Your 1st-person narrator can say anything that pops into their head.
Generally, for commonly known facts, you don't need to explain how they know it. If your narrator says that two plus two is four, you don't need to have them attribute that information to their kindergarten teacher. If you're writing in the present day, you could similarly drop a comment that Carter lost in 1980, and you don't have to attribute that information to their history teacher, or the newspapers or television if they're old enough. The reader can just assume that the narrator picked that information up somewhere along the line, and how is not usually particularly relevant.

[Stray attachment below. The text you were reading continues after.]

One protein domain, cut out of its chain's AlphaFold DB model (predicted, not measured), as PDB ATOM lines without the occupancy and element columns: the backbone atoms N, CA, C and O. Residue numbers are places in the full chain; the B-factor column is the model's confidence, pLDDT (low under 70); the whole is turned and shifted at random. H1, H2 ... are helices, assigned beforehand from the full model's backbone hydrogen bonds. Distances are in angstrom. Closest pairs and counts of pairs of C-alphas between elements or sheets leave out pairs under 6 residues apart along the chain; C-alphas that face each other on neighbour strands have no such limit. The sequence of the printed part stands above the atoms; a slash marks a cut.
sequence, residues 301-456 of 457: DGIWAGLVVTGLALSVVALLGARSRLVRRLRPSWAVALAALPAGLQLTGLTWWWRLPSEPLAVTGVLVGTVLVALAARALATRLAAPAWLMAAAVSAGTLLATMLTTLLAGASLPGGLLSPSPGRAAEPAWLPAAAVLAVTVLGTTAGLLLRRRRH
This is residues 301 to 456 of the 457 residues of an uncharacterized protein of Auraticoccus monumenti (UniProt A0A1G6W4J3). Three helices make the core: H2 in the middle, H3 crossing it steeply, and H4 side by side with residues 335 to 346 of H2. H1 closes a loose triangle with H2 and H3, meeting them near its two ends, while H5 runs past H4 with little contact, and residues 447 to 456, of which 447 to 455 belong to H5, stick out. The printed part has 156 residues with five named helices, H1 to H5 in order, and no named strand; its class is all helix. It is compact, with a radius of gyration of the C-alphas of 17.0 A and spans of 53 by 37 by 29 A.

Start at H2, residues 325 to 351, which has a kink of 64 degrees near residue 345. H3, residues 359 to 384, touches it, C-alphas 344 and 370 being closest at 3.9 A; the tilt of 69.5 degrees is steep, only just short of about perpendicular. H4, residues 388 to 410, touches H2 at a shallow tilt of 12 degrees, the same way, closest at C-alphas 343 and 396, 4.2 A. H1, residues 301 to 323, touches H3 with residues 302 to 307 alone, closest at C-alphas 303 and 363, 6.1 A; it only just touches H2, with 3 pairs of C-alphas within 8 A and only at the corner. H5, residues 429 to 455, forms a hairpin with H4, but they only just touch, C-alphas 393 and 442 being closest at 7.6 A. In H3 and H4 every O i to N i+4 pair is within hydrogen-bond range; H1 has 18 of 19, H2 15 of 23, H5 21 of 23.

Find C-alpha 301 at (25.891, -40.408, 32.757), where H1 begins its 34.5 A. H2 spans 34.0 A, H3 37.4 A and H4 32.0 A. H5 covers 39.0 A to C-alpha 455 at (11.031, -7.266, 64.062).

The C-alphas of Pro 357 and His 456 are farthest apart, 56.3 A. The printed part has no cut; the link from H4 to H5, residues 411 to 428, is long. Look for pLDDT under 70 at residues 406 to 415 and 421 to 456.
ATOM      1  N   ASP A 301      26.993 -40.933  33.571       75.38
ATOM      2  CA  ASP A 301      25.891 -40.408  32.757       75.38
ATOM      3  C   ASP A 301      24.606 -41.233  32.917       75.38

If how they discovered the information is relevant within the scope of the story, though, you might want to mention it. Like if your story is set on Tuesday, November 4th, 1980, and your narrator is interested in current events, you might mention your narrator discovering Carter's loss. But if contemporary political events aren't really relevant to the story, if your narrator is more interested in sportsball and girls than politics, you might just mention Carter's loss as a background event without going into any detail about it.